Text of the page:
A few months ago when we were hiking in Bako National Park in Sarawak, Malaysia on Borneo we came across several varieties of pitcher plants. I have always been fascinated by these carnivorous plants! They actually tempt bugs into them by their bright colors and/or sweet nectar, then the bugs drown (unable to escape from their wax coated walls and sometimes grooved edges). Then the plant secrets an enzyme that slowly digests the insects. These plants are usually found in areas where the soil is not rich enough to support plant life. Our guide, once she saw my excitement, spent a lot of time explaining all the different ones we saw! Here’s my best summary (including too many photos)…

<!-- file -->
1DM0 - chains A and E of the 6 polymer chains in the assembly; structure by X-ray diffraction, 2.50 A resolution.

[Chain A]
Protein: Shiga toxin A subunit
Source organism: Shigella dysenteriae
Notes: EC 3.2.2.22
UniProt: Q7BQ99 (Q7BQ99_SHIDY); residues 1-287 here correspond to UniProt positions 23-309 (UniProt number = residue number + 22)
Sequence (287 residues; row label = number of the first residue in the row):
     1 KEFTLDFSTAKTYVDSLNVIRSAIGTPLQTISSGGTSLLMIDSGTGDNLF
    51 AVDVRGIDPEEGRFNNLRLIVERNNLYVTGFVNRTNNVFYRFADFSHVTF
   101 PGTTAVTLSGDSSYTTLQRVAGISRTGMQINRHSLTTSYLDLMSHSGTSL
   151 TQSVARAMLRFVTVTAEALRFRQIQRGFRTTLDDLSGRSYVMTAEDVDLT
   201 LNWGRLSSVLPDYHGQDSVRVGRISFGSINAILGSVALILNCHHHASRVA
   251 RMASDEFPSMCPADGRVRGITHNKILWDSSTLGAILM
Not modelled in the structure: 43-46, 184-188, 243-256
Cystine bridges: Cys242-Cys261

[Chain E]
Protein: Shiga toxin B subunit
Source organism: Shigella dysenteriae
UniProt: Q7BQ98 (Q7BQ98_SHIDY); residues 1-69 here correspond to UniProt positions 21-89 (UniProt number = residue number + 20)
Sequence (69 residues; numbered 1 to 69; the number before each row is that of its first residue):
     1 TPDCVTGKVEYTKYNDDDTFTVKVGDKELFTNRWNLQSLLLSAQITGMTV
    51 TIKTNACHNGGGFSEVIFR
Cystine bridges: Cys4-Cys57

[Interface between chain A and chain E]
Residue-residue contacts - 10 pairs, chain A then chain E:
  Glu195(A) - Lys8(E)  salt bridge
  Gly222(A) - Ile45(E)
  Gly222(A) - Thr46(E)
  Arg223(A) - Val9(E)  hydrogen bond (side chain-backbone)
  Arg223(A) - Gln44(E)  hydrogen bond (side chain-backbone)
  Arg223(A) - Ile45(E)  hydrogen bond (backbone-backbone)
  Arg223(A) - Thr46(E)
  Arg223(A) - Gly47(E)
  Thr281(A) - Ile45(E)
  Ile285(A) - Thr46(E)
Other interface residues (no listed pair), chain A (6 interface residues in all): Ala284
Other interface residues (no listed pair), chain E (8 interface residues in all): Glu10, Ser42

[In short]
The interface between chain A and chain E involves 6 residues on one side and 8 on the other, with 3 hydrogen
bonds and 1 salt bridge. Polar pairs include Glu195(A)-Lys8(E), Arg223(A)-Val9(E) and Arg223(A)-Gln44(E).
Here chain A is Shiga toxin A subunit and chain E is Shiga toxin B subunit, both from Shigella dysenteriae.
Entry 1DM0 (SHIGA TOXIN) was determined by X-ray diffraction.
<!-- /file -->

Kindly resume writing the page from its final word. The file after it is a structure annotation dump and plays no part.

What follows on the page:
Here is the first pitcher plant I saw (yes, I was taking photos before our guide quit explaining about it). I didn’t realize they could get so big! Notice this one has a “roof”. That is to keep the rain out. Not all pitcher plants have them. The ones that don’t fill with rain and either overflow and lose their food (insects) or the rainwater dilutes the enzyme that digests their food and makes it much less effective.Here’s a pitcher plant that is about to “bloom”. Notice how tightly it is grabbing on to the branch!One of my favorite photos of the day! This one doesn’t have a roof but the leaf above the plant did keep out most of the rainwater.The first ground variety we saw. The spikes are to help the insects climb up because the outside, although it is not wax coated like the inside, is still pretty slick.Here’s another shot to show how large they get. Even though this one is on the ground, it’s not a ground variety. It just chose too weak of a branch to support it so it ended up on the ground!These are tiny ones, about the size of my thumb. There are five total in this photo although there were almost 20 going up this tree. Notice they all have roofs. Two of them are brown and dying.Here’s a different ground variety. Notice it doesn’t have a roof, but it has a non-helpful leaf sticking out where the roof should be! Also notice how high the water level is and there are no insects in it’s “soup”.…it needs a roof!A cluster of different sized picture plants.This pitcher plant is beautiful, but not smart. It is firmly attached to a blade of grass. It won’t be long until the grass fails, or the plant gets to heavy and pitcher plants do not work when they are lying on their side!This one is confused about which direction is up. It looks like if it gets very full it will pour out it’s contents. Of course at this angle, I don’t think it’s going to get very full with bugs or water!This one really shows the ribbed and waxy edge that would be so difficult to hold on to, even if you had eight legs!Sometimes they are really high up in the trees.Aren’t they colorful, beautiful and elegant? Doesn’t it make you want to have a peek at what is inside? Don’t Slip! 😉